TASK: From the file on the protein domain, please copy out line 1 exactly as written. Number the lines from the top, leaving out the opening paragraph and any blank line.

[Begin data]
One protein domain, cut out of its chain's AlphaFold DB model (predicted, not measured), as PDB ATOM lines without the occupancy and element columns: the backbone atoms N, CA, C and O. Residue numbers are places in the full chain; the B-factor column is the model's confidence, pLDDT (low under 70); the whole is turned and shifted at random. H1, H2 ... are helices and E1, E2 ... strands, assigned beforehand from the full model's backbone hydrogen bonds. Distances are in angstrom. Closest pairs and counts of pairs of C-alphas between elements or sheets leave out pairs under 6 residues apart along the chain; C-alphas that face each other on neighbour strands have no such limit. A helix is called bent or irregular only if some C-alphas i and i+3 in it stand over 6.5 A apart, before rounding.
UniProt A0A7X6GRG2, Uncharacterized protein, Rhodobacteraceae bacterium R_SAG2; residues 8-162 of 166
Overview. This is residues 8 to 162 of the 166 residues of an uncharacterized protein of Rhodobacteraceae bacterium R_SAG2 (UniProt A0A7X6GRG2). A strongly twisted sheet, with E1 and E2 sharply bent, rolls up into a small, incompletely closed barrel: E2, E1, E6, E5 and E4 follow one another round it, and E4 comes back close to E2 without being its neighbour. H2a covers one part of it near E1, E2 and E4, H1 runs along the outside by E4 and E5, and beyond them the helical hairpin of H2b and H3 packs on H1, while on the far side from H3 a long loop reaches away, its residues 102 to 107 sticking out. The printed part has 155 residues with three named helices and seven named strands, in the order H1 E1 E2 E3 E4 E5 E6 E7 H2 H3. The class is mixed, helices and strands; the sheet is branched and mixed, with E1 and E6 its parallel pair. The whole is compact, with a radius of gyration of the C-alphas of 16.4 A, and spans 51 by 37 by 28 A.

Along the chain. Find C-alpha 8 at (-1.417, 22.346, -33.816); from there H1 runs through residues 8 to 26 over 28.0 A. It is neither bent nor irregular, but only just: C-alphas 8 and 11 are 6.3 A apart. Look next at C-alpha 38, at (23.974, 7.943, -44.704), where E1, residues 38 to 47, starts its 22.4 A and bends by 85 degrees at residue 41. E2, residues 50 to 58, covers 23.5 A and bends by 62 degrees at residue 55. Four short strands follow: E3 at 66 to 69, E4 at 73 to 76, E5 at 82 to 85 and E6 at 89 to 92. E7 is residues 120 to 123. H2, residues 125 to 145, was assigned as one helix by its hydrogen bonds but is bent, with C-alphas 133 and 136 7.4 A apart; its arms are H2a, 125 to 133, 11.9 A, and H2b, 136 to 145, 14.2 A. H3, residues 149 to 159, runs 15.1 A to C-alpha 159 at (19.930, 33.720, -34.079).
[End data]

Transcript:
UniProt A0A7X6GRG2, Uncharacterized protein, Rhodobacteraceae bacterium R_SAG2; residues 8-162 of 166